3. The product of claim 1 wherein R is ##STR14##
4. The product of claim 1 wherein R is ##STR15##
5. The product of claim 1 wherein in the polyoxypropylenediamine x is about 2.6.
6. The product of claim 1 wherein in the polyoxypropylenediamine x is about 5.6.
7. The product of claim 1 wherein in the polyoxypropylenediamine x is about 33.1.
8. A process for preparing a liquid hydroxyurethane product having cyclocarbonate end groups which comprises reacting a bis-carbonate of a bis-glycidyl ether of the formula: ##STR16## wherein R is selected from the group consisting of: ##STR17## with a polyoxyalkylenediamine and wherein the molar ratio of the bis-carbonate of the bis-glycidyl ether reacted with the polyoxyalkylenediamine ranges from 5.0:1 to about 2.0:1 and wherein the polyoxyalkylenediamine is a polyoxypropylenediamine having the formula: ##STR18## where x ranges from 2 to about 60.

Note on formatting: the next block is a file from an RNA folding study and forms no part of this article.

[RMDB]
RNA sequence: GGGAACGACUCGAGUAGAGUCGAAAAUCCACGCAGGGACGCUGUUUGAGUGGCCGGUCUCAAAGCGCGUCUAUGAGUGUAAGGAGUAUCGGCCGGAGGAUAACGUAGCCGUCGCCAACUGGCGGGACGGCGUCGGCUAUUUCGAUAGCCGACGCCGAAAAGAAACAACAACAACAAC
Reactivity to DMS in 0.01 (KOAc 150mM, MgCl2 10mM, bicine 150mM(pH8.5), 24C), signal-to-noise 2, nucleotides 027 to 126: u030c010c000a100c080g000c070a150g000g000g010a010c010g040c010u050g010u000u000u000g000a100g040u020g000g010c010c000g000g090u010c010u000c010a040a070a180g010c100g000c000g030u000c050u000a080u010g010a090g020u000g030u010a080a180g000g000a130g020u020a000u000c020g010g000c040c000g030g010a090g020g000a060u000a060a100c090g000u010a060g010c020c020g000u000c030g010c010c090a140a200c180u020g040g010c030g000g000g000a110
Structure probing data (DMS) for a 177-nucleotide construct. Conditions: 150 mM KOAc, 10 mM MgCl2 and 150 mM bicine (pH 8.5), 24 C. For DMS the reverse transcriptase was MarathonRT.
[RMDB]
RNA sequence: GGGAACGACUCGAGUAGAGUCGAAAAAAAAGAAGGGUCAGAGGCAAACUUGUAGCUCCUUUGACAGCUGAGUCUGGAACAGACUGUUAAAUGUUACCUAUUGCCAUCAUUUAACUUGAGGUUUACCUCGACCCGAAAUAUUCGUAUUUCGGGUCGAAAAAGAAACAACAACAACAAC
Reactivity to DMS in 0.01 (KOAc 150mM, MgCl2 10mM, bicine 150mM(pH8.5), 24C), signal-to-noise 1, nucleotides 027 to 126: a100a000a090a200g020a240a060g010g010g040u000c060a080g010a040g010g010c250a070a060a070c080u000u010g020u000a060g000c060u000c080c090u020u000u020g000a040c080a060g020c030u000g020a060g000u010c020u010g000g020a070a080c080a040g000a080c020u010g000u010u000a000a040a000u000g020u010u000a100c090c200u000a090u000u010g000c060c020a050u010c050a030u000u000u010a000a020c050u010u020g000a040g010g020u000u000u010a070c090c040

9. The process of claim 8 wherein the reaction is conducted at a temperature ranging from ambient to about 250░ C. and at a pressure ranging from atmospheric up to about 3000 psig.
10. The process of claim 8 wherein R is ##STR19##
11. The process of claim 8 wherein R is: ##STR20##
12. The process of claim 8 wherein in the polyoxypropylenediamine x is about 2.6.
13. The process of claim 8 wherein in the polyoxypropylenediamine x is about 5.6.
14. The process of claim 8 wherein in the polyoxypropylenediamine x is about 33.1.
Description
BACKGROUND OF THE INVENTION

1. Field of the Invention

This invention relates to liquid hydroxyurethane products of bis-carbonates of bis-glycidyl ethers and to a process for their preparation. More particularly, this invention relates to liquid hydroxyurethanes having cyclocarbonate end groups products prepared by reacting a molar excess of a bis-carbonate of a bis-glycidyl ether with a difunctional diamine such as a polyoxypropylenediamine.